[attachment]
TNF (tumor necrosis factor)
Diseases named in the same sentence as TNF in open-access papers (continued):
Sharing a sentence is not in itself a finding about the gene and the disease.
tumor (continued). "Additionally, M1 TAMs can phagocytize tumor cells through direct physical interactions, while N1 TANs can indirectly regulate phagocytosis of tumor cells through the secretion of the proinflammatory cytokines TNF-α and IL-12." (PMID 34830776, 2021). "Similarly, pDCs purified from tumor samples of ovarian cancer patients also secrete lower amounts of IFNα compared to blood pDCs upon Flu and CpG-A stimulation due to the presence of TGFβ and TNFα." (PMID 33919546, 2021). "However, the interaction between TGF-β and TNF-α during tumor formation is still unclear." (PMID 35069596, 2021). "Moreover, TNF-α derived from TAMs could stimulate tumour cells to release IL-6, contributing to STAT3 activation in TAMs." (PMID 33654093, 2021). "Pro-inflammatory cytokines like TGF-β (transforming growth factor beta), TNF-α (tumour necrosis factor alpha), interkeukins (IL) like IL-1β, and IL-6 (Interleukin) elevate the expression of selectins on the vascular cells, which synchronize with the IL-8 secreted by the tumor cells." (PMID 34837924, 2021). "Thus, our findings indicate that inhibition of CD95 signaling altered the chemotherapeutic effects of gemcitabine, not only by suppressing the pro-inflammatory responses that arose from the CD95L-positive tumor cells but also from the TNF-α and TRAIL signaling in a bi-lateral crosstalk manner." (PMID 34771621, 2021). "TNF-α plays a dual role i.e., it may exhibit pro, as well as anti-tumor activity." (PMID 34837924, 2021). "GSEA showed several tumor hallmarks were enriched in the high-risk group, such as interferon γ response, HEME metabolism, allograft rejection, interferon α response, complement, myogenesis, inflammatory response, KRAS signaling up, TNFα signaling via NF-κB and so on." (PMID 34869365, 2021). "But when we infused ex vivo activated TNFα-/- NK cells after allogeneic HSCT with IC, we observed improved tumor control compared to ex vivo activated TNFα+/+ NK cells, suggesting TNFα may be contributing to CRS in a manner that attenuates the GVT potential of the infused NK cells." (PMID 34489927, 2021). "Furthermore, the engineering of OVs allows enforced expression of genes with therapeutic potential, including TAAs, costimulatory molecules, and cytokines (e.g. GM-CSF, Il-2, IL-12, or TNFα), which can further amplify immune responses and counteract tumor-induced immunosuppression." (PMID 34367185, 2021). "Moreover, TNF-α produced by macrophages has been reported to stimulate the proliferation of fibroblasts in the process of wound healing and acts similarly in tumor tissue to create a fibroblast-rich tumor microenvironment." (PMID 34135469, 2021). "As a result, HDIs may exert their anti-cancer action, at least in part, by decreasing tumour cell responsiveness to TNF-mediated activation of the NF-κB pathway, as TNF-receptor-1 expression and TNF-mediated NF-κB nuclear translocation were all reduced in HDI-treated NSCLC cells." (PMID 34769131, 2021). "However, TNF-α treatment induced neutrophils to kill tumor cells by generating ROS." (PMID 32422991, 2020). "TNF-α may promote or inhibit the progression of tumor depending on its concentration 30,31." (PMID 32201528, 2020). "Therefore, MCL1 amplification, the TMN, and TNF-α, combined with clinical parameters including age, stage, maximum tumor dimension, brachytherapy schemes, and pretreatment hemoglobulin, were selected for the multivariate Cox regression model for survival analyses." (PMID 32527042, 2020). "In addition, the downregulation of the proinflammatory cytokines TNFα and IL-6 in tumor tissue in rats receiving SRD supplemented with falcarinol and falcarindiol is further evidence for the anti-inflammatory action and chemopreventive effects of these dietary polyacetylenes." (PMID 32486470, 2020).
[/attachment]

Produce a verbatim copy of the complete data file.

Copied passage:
TNF (tumor necrosis factor)
Diseases named in the same sentence as TNF in open-access papers (continued):
Sharing a sentence is not in itself a finding about the gene and the disease.
tumor (continued). "Additionally, M1 TAMs can phagocytize tumor cells through direct physical interactions, while N1 TANs can indirectly regulate phagocytosis of tumor cells through the secretion of the proinflammatory cytokines TNF-α and IL-12." (PMID 34830776, 2021). "Similarly, pDCs purified from tumor samples of ovarian cancer patients also secrete lower amounts of IFNα compared to blood pDCs upon Flu and CpG-A stimulation due to the presence of TGFβ and TNFα." (PMID 33919546, 2021). "However, the interaction between TGF-β and TNF-α during tumor formation is still unclear." (PMID 35069596, 2021). "Moreover, TNF-α derived from TAMs could stimulate tumour cells to release IL-6, contributing to STAT3 activation in TAMs." (PMID 33654093, 2021). "Pro-inflammatory cytokines like TGF-β (transforming growth factor beta), TNF-α (tumour necrosis factor alpha), interkeukins (IL) like IL-1β, and IL-6 (Interleukin) elevate the expression of selectins on the vascular cells, which synchronize with the IL-8 secreted by the tumor cells." (PMID 34837924, 2021). "Thus, our findings indicate that inhibition of CD95 signaling altered the chemotherapeutic effects of gemcitabine, not only by suppressing the pro-inflammatory responses that arose from the CD95L-positive tumor cells but also from the TNF-α and TRAIL signaling in a bi-lateral crosstalk manner." (PMID 34771621, 2021). "TNF-α plays a dual role i.e., it may exhibit pro, as well as anti-tumor activity." (PMID 34837924, 2021). "GSEA showed several tumor hallmarks were enriched in the high-risk group, such as interferon γ response, HEME metabolism, allograft rejection, interferon α response, complement, myogenesis, inflammatory response, KRAS signaling up, TNFα signaling via NF-κB and so on." (PMID 34869365, 2021). "But when we infused ex vivo activated TNFα-/- NK cells after allogeneic HSCT with IC, we observed improved tumor control compared to ex vivo activated TNFα+/+ NK cells, suggesting TNFα may be contributing to CRS in a manner that attenuates the GVT potential of the infused NK cells." (PMID 34489927, 2021). "Furthermore, the engineering of OVs allows enforced expression of genes with therapeutic potential, including TAAs, costimulatory molecules, and cytokines (e.g. GM-CSF, Il-2, IL-12, or TNFα), which can further amplify immune responses and counteract tumor-induced immunosuppression." (PMID 34367185, 2021). "Moreover, TNF-α produced by macrophages has been reported to stimulate the proliferation of fibroblasts in the process of wound healing and acts similarly in tumor tissue to create a fibroblast-rich tumor microenvironment." (PMID 34135469, 2021). "As a result, HDIs may exert their anti-cancer action, at least in part, by decreasing tumour cell responsiveness to TNF-mediated activation of the NF-κB pathway, as TNF-receptor-1 expression and TNF-mediated NF-κB nuclear translocation were all reduced in HDI-treated NSCLC cells." (PMID 34769131, 2021). "However, TNF-α treatment induced neutrophils to kill tumor cells by generating ROS." (PMID 32422991, 2020). "TNF-α may promote or inhibit the progression of tumor depending on its concentration 30,31." (PMID 32201528, 2020). "Therefore, MCL1 amplification, the TMN, and TNF-α, combined with clinical parameters including age, stage, maximum tumor dimension, brachytherapy schemes, and pretreatment hemoglobulin, were selected for the multivariate Cox regression model for survival analyses." (PMID 32527042, 2020). "In addition, the downregulation of the proinflammatory cytokines TNFα and IL-6 in tumor tissue in rats receiving SRD supplemented with falcarinol and falcarindiol is further evidence for the anti-inflammatory action and chemopreventive effects of these dietary polyacetylenes." (PMID 32486470, 2020).